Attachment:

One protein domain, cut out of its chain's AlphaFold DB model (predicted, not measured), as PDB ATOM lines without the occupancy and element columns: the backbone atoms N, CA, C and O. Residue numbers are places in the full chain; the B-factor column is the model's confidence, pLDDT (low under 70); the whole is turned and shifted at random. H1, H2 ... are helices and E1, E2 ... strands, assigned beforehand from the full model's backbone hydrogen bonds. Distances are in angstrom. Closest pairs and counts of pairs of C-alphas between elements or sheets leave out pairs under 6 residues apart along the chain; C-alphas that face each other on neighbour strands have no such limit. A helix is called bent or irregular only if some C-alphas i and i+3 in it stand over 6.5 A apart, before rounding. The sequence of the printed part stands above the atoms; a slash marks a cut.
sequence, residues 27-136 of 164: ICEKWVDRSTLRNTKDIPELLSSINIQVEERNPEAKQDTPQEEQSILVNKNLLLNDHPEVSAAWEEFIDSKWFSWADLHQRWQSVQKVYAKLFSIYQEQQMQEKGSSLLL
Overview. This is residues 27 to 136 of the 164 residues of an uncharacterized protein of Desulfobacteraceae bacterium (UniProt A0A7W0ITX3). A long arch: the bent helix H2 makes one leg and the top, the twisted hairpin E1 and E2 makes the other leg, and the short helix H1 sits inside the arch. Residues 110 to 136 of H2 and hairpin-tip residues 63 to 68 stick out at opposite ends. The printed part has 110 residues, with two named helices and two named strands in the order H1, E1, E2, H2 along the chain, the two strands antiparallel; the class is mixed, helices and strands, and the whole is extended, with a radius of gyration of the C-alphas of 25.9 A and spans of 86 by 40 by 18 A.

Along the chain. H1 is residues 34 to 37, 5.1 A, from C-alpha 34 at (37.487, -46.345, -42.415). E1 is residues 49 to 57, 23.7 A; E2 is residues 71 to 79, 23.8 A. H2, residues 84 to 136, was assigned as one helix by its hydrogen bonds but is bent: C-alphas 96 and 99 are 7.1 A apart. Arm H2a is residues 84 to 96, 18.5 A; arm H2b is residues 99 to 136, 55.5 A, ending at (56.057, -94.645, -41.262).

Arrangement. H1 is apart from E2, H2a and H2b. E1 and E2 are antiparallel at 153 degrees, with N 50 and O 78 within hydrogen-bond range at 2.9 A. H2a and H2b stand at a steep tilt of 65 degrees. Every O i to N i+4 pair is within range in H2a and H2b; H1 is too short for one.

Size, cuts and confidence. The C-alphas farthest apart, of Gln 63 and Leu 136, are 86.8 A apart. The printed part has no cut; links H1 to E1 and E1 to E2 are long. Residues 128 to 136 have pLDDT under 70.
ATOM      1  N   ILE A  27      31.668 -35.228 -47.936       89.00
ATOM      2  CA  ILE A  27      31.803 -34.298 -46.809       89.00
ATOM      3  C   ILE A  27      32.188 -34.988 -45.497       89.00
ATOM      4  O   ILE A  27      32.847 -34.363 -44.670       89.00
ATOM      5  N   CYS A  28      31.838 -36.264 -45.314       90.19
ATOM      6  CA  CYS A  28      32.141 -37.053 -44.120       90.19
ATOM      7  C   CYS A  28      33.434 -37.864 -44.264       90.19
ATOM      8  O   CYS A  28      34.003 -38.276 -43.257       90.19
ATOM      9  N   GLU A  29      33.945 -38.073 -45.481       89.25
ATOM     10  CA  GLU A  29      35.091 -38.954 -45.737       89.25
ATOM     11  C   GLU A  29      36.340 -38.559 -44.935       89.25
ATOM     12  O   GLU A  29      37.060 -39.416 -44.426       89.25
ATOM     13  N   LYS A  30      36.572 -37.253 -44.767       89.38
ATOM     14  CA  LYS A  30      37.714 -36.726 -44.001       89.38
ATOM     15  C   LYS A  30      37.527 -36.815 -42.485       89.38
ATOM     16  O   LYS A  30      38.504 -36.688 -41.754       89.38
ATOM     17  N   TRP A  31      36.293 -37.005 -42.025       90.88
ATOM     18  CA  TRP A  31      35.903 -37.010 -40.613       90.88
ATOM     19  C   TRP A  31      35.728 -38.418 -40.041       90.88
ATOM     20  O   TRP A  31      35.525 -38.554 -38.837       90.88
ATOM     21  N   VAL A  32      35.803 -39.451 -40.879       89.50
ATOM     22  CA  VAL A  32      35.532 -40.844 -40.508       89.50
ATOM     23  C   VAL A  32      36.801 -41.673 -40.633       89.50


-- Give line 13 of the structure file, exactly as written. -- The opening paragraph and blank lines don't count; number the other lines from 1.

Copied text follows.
ATOM      8  O   CYS A  28      34.003 -38.276 -43.257       90.19